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laurie 4th Jul 20 of 29

Dear Ed,
I like to add a debt filter to my selections. It picks up cash flow issues, provides a margin of safety, etc. If you had, for example, total debt must be less than 3xs op profit, the three biggest winners would still be included, but 5 of the 7 biggest losers would have been excluded. Britvic was the only company excluded by the suggested filter that beat the All Share.

For your interest, and assuming the historical information I have is correct, the following shares would have been excluded: Britvic, Dart, Carr's, OCN, BT, OPG, SBRY, U and I.

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Gromley 4th Jul 21 of 29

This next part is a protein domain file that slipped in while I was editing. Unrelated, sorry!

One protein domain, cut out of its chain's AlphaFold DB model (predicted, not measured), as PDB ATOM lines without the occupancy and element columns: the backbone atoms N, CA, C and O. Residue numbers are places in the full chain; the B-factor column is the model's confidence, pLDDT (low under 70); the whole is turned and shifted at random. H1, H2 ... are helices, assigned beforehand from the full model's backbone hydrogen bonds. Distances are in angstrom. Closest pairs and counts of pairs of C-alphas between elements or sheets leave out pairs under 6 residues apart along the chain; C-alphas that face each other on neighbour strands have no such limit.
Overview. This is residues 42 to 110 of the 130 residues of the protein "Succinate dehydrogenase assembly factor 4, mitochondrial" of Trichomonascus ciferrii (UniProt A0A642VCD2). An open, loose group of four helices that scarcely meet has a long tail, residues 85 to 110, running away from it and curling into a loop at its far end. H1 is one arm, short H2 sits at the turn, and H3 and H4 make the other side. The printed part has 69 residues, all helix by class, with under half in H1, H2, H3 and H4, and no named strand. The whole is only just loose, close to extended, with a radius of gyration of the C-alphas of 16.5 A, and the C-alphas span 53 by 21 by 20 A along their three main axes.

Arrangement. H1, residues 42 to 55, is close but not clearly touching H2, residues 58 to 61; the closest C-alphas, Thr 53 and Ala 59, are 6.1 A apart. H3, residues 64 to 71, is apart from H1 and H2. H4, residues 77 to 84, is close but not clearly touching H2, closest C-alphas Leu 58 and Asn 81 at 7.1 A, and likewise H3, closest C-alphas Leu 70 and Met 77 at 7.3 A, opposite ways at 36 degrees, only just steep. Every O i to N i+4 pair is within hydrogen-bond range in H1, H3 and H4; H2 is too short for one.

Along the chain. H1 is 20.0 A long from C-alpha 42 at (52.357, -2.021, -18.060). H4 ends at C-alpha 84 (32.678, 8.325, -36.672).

I like to add a debt filter to my selections. It picks up cash flow issues, provides a margin of safety, etc. If you had, for example, total debt must be less than 3xs op profit, the three biggest winners would still be included, but 5 of the 7 biggest losers would have been excluded. Britvic was the only company excluded by the suggested filter that beat the All Share.

For your interest, and assuming the historical information I have is correct, the following shares would have been excluded: Britvic, Dart, Carr's, OCN, BT, OPG, SBRY, U and I.

laurie - that is a fascinating and potentially very powerful stat if true (No disrespect intended by adding that rider, but it is not something I have personally validated and I always exercise scepticism until I have the evidence)